#33: “Think global, act local”. Write a post connecting a global issue to a personal one.
After some thought, I realised that the answer to todays post has been a part of my life for quite some time now. Ever since I discovered my passion and love for all primates, I have been trying to do my bit to save the above enchanting species … the Orangutan!
Orangutans have seen a rapid decline since the introduction of palm oil plantations, mainly within Indonesia, due to the destruction of their natural habitats. Mothers and their babies will often return to where there once was dense forest, to find themselves “trespassing” on a palm oil plantation and prone to being killed by the plantation owners. Being in such an open space has also made it easier for hunters and traders, which has resulted in the mothers being killed and the babies, sometimes only weeks old, being taken alive for the illegal pet trade. Below is a palm oil plantation. The acres you can see all used to be dense forests, home to thousands of different species, including these gentle orange giants. It is believed that 300 football fields worth of forest is cleared each hour, so that more plantations can be built.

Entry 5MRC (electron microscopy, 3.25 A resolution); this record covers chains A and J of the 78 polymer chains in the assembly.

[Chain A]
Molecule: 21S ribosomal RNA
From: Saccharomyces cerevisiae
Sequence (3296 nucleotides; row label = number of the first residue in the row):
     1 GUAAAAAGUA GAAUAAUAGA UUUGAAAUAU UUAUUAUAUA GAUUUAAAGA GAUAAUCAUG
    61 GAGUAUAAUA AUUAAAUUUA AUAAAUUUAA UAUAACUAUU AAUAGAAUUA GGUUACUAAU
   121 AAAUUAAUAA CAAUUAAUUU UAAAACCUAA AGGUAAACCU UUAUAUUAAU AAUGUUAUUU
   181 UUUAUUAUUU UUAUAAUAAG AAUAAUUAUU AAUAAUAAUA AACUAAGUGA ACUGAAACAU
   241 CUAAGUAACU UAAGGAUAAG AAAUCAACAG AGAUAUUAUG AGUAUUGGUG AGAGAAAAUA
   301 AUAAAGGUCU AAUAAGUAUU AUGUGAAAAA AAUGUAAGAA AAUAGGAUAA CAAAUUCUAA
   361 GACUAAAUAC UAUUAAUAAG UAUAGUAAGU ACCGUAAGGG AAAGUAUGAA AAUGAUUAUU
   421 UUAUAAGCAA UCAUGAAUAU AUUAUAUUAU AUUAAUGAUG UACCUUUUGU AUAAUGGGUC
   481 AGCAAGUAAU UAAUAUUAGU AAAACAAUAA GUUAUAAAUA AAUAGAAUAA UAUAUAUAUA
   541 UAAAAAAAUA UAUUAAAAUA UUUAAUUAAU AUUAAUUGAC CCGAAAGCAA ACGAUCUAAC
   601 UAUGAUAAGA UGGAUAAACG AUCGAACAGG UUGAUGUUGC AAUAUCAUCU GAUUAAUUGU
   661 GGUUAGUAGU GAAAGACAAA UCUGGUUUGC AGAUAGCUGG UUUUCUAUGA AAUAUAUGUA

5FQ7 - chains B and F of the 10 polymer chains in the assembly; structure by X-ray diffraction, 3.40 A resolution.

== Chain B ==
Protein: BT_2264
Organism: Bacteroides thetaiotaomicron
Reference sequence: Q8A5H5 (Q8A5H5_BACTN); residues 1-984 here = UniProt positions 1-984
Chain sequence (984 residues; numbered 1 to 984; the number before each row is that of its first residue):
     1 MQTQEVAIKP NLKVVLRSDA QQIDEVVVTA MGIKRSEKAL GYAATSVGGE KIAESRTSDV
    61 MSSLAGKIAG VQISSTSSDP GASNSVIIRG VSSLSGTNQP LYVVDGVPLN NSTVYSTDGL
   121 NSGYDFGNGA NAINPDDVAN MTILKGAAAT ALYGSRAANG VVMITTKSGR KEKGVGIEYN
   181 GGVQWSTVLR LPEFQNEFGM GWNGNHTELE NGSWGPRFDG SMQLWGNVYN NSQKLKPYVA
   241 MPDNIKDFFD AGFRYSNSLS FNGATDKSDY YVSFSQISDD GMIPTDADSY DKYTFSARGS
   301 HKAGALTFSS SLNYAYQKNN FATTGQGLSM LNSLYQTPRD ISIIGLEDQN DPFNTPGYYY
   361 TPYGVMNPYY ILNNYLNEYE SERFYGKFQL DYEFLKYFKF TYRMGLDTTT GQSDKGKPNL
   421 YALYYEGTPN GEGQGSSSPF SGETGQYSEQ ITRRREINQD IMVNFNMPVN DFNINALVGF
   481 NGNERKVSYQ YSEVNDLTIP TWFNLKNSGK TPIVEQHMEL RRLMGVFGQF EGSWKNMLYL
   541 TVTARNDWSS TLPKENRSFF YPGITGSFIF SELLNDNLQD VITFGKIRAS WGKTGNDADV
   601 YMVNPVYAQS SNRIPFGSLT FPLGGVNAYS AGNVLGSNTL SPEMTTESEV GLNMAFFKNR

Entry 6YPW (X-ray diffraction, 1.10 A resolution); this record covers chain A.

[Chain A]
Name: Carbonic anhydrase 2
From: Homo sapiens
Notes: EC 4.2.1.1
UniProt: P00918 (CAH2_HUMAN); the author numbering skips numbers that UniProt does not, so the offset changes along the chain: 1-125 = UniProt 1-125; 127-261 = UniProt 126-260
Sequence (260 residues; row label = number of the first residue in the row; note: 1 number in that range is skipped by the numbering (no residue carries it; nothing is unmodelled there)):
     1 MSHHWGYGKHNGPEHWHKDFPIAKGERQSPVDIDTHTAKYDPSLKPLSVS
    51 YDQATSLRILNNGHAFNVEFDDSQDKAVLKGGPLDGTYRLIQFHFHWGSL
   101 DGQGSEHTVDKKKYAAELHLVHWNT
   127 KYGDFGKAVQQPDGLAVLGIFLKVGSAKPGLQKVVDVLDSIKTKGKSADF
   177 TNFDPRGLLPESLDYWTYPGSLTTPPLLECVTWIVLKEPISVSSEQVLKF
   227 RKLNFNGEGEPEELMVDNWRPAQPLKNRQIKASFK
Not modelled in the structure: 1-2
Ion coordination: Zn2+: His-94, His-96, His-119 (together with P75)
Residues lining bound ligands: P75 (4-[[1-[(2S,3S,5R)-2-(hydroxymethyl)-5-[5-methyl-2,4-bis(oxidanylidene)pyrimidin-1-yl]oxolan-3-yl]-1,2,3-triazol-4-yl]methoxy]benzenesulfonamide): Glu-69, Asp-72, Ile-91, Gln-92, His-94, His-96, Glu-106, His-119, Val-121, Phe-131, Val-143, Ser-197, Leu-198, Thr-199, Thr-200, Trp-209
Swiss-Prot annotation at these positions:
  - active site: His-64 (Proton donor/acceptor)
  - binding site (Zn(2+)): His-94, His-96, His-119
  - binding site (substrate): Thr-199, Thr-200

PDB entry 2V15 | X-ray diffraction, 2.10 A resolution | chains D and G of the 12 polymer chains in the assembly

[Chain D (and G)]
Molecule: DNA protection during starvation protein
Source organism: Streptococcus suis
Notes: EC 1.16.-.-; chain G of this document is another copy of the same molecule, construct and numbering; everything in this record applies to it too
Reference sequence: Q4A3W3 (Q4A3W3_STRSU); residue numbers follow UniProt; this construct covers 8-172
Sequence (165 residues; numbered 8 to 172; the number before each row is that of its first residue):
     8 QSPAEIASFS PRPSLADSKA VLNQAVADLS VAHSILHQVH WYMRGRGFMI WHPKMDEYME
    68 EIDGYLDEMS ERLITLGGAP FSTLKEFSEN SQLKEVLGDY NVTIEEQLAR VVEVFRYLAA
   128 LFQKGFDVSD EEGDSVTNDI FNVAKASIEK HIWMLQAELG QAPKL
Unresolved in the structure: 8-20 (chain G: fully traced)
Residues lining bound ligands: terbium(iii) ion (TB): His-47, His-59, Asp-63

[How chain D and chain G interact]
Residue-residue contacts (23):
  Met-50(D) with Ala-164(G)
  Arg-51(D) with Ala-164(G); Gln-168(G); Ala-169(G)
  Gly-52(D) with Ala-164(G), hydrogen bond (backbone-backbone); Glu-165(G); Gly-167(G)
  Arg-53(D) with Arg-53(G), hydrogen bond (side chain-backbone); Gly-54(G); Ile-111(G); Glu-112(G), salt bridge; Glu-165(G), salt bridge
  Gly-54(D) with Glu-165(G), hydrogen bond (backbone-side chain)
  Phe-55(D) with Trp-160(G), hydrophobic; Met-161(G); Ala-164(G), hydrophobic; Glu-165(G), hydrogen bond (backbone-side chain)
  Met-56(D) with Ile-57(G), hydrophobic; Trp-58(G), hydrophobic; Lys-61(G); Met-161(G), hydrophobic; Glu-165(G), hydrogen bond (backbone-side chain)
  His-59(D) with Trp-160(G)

For those of you who don’t know what palm oil is, it is a substance extracted from the fruit of the oil palm tree and is used in an unthinkable amount of products that everyone uses on a day-to-day basis across the globe. To put things into perspective, it is the second most widely produced consumable oil. Products in which palm oil has been found in include food (bread, biscuits, crisps, chocolate and batter mix’s) as the oil gives the product a longer shelf life, toothpaste, soap, shampoo, various cosmetics, and most recently, biodiesel.
So please, spare a few minutes to check your product labels and please seek better, palm oil free alternatives. If it lists any of the following ingredients, then it contains palm oil and subsequently you are unfortunately and unknowingly contributing to the demand of palm oil production: Palm oil kernel, “Palmitate” or “Palmate”, Elaeis gunieensis, Hydrated Palm Gylcerides Hexadecanoic or Palmitic Acid. Unfortunately, there are lots of other names for this, which are no doubt ways in which the producer is trying to con us into believing they support the protection of endangered species, which can be found here.
By making this one small change, you are taking a stand against the destruction of our beautiful planet and the wonderful species that live on it.
Please start by signing this petition. I was the 7,507th person to sign it, but it needs a lot more. It takes 5 seconds to do – it is most definitely 5 seconds well spent!
First ranting blog, officially over. Promise.
Images – Orangutan: theguardian.com. Palm Oil plantation: blogspot.